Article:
2017 was the warmest year on record for global oceans according to an updated ocean analysis from the Institute of Atmospheric Physics (IAP) of the Chinese Academy of Sciences.
The oceans in the upper 2000 m were 1.51 × 1022 J warmer than the second warmest year of 2015 and 19.19 × 1022 J above the 1981–2010 climatological reference period.
Owing to its large heat capacity, ocean accumulates the warming derived from human activities; indeed, more than 90% of Earth’s residual heat related to global warming is absorbed by the ocean. As such, the global ocean heat content record robustly represents the signature of global warming and is impacted less by weather-related noise and climate variability such as El Niño and La Niña events.
According to IAP ocean analysis, the last five years have been the five warmest years in the ocean. Therefore, the long-term warming trend driven by human activities continued unabatedly.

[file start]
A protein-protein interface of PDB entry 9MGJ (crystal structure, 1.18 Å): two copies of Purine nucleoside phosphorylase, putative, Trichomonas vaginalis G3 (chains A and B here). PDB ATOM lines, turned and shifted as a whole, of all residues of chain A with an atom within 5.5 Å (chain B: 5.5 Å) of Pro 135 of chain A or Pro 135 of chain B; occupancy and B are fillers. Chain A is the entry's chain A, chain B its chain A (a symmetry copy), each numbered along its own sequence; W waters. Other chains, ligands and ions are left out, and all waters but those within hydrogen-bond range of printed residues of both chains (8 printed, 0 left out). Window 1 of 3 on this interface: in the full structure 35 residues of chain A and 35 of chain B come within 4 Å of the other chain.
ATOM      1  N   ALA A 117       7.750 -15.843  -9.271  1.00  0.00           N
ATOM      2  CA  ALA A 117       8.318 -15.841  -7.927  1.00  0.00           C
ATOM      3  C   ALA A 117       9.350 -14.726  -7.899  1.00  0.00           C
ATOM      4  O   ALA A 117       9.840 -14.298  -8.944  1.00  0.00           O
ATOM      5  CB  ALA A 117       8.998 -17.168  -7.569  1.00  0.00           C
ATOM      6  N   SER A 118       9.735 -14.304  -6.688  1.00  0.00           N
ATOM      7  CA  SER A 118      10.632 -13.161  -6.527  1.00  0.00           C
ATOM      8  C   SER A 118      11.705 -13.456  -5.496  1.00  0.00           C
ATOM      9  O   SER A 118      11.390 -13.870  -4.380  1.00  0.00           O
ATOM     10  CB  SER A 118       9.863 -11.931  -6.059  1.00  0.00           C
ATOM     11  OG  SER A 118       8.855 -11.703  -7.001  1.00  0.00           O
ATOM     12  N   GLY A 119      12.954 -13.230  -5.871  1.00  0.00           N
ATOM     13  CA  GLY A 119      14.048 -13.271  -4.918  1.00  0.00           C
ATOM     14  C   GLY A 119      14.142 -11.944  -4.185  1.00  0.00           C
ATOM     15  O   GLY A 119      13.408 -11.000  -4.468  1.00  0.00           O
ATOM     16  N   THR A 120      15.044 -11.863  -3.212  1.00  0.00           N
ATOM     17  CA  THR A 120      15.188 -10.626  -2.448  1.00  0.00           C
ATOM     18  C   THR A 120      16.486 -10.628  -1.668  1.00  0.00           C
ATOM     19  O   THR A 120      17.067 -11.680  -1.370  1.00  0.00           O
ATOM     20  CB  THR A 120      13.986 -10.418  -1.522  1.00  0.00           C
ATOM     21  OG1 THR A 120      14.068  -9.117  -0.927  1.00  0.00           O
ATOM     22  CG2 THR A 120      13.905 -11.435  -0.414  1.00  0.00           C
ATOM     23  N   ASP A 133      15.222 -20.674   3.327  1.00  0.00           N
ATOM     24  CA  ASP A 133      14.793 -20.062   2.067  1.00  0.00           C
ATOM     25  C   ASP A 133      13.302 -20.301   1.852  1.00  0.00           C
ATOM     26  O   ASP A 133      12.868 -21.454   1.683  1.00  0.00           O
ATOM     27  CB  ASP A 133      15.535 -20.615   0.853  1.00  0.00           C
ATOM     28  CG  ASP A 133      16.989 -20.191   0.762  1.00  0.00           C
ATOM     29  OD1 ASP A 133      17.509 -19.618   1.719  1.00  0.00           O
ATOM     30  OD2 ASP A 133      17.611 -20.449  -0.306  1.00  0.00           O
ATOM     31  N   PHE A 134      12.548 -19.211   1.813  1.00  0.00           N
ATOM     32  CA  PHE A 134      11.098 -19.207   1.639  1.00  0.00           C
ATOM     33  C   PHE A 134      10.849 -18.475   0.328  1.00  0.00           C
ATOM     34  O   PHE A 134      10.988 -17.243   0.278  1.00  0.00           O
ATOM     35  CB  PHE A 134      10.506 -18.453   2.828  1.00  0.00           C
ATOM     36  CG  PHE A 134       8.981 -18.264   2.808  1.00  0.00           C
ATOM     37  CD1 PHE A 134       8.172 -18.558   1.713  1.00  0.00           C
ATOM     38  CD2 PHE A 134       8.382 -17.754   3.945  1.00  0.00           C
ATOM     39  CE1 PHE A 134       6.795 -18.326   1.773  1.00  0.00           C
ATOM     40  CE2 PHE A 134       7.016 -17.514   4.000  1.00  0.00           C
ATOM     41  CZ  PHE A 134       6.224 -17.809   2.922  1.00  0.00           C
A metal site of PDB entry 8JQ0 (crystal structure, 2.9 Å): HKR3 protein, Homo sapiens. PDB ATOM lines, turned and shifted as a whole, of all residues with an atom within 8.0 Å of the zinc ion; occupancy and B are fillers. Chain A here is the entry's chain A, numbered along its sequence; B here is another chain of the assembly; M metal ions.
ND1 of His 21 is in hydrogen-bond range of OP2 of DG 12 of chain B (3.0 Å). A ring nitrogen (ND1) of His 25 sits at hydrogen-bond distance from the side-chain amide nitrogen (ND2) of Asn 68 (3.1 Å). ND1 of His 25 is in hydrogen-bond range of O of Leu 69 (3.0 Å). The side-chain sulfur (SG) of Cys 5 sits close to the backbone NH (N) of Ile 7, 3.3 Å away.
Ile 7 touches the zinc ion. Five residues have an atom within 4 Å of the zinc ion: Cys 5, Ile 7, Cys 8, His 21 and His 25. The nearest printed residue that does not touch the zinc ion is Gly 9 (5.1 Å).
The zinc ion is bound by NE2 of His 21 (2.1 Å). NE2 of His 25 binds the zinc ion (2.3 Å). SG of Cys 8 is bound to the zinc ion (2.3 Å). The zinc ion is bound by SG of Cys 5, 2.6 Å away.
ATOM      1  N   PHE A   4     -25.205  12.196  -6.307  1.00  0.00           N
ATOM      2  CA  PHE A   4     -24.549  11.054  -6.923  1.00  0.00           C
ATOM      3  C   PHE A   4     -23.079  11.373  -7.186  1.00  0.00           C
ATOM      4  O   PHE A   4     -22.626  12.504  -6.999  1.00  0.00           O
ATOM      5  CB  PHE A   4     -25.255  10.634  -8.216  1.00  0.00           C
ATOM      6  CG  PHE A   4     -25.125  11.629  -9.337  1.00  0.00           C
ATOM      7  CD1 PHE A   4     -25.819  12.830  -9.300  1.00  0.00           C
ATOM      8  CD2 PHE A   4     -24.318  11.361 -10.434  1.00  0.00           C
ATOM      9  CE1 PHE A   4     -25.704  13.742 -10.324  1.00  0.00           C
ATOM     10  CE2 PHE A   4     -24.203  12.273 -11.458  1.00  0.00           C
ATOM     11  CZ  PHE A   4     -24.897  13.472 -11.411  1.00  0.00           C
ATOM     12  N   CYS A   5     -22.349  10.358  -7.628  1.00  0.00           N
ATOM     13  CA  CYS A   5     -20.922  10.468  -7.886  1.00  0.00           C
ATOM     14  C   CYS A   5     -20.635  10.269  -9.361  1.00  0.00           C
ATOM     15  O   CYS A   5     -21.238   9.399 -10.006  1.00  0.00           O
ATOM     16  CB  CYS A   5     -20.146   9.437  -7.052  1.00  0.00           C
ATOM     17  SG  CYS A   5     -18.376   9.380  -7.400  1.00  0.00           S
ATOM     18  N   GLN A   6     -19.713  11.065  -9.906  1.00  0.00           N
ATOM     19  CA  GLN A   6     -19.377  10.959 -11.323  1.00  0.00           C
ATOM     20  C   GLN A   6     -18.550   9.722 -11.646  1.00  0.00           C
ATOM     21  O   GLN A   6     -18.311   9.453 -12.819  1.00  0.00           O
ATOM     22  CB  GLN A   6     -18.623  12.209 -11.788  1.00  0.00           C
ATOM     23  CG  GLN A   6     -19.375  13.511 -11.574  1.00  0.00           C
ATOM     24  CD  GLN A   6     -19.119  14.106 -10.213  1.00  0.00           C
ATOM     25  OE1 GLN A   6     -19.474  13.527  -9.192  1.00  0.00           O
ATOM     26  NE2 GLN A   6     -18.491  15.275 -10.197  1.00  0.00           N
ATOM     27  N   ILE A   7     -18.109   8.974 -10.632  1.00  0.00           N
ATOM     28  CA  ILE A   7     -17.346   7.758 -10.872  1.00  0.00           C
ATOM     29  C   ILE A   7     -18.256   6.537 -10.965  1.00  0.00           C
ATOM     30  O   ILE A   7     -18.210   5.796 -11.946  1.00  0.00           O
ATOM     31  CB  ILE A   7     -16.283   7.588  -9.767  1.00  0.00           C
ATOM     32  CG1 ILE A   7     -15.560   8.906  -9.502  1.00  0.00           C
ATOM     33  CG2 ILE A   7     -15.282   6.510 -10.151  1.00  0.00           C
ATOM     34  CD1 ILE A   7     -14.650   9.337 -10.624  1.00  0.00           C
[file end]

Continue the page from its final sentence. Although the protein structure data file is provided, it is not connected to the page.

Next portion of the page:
The increase in ocean heat content in 2017 occurred in most regions of the world (Figure). Human greenhouse gas footprint continues to impact the Earth system.
Increases in ocean temperature cause ocean volume expansion, which contributes to the global mean sea level rise. The increase in ocean heat of 1.51 × 1022 J in 2017 resulted in a 1.7 mm global sea level rise. Other consequences include declining of ocean oxygen, bleaching of coral reefs, and melting of sea ice and ice shelves.
Figure: Upper: change in global upper-level (0–2000 m) ocean heat content since 1958, and each bar shows the annual mean relative to a 1981–2010 baseline. Lower: annual mean ocean heat content anomaly in 2017 relative to a 1981–2010 baseline. (Image by IAP)
The study was published in Advances in Atmospheric Sciences.
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